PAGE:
Our long, strange, 10-year trip
Ten years ago, on July 10 2008, Apple rolled out the App Store. It sure has been a long, strange trip for us here at Art Authority LLC since then.
The iPhone of course changed everything. When introduced the year before, Apple didn’t allow developers to provide software for it, but they quickly saw the error of their ways and the rest is most certainly history. We couldn’t resist the opportunity to develop iPhone apps, and our iEnvision Web-image browser app was available on day one in the “iTunes App Store” ten years ago.
iEnvision included “bookmarks” to five categories of image sites that we thought displayed particularly well on the iPhone: comics, space photos, newspaper front pages, children’s books and… art! It was a great start for us, and within a month, we broke out the individual built-in categories from iEnvision into individual apps, which we called “Envi apps.” There was “Comic Envi,” “Space Envi”, “News Envi”, “Kid Book Envi” and… “Art Envi.” Many other Envi’s soon followed.
The App Store was a huge success, as was Art Envi in particular. When Apple announced the iPad in early 2010, it was a no-brainer what we were going to implement on Apple’s next groundbreaking device: art, art, art. Art Authority in particular. Art Authority for iPad took Art Envi to the next level, with dozens of times the number of artists and the amount of art, many more ways to search and access the art, and a professionally-designed virtual museum interface. The result: “an experience unlike any other” (the NY Times), which has often sold as the #1 reference app in the App Store. We are proud to have, literally and figuratively, changed art history with our art apps.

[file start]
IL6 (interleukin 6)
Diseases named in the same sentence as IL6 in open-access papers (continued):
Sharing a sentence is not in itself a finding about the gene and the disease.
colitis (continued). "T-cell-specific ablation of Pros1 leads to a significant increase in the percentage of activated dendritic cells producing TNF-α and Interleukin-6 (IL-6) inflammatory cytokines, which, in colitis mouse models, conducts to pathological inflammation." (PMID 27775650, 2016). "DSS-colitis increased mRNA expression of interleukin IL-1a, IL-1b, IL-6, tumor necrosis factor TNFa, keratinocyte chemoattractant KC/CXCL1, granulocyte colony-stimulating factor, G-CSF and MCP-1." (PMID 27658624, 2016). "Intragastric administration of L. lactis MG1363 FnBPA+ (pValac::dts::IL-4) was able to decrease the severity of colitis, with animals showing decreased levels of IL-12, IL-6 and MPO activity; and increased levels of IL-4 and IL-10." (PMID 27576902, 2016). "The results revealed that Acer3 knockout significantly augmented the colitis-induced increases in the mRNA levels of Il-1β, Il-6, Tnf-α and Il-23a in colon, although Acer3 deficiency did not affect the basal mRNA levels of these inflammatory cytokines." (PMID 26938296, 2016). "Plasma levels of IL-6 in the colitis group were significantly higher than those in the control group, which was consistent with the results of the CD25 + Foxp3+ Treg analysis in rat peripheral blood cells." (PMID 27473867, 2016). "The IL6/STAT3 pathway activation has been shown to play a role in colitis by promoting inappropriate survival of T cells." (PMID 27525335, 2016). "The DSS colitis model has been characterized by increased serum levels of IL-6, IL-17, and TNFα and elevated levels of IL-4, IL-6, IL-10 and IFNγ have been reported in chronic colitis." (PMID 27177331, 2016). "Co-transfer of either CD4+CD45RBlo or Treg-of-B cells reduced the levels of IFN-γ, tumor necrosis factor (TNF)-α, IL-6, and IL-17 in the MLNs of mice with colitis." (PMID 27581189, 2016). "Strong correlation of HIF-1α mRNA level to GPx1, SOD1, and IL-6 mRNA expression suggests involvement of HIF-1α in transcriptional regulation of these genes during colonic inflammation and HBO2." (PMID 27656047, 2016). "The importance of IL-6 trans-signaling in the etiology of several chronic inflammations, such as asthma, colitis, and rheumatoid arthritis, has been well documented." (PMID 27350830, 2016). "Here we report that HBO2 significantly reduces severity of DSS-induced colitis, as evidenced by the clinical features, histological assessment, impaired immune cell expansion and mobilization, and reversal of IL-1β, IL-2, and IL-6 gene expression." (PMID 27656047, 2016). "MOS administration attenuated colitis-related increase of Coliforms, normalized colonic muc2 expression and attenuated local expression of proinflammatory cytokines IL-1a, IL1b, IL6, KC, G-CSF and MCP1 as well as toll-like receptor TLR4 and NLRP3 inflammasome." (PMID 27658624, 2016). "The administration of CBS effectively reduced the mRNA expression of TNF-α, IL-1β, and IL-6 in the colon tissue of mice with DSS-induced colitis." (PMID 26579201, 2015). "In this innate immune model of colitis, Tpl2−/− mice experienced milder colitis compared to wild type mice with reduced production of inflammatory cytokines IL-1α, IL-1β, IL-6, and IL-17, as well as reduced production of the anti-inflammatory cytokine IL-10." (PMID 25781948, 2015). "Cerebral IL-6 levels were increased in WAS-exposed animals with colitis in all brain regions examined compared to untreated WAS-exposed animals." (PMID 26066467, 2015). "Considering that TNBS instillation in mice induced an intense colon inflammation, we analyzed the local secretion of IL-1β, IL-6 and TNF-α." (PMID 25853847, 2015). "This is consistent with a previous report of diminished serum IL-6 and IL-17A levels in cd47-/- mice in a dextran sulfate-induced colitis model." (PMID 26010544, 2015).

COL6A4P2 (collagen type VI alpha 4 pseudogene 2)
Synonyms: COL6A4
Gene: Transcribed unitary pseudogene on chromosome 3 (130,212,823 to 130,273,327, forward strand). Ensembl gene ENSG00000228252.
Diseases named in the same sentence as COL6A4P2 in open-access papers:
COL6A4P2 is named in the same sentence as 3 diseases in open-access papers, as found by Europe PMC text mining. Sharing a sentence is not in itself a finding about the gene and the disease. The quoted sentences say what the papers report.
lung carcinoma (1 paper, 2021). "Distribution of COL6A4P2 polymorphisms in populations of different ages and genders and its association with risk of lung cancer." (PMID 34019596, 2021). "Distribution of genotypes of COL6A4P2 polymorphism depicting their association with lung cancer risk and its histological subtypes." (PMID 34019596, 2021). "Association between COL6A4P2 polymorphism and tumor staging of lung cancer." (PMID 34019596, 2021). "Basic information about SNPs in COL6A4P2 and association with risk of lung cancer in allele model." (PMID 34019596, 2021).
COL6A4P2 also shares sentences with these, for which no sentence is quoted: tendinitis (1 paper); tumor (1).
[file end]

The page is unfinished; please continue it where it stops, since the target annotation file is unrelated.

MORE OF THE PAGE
Our transition from Macintosh network experts to Art Authority was just getting started. The Art Authority app’s widespread acclaim was noticed by a number of real art authorities, including the Getty Museum’s Stanley Smith and digital printing guru R. Mac Holbert. In early 2016 we got together with Stanley, Mac and other art authorities to form Art Authority LLC. The company had become the app.
Our trip didn’t stop there. E-commerce company Project A had long been associated with Open Door’s efforts, and with their e-commerce know-how, Stanley and Mac’s printing expertise and the app’s access to 100,000+ works of art, we had everything we needed to move Art Authority beyond the app world into selling museum-quality reproductions. Many companies had gone from physical goods to electronic; we went from electronic to physical goods.
The final piece of the puzzle (so far) fell into place when we acquired the assets of art e-commerce pioneer 1000Museums. 1000Museums.com remains the principal site for selling our (physical) wares, and the museum relationships that the site has helped nurture look to be the next big step in what has certainly been a very long, strange 10-year trip. All started by Steve Jobs, the iPhone, and the App Store.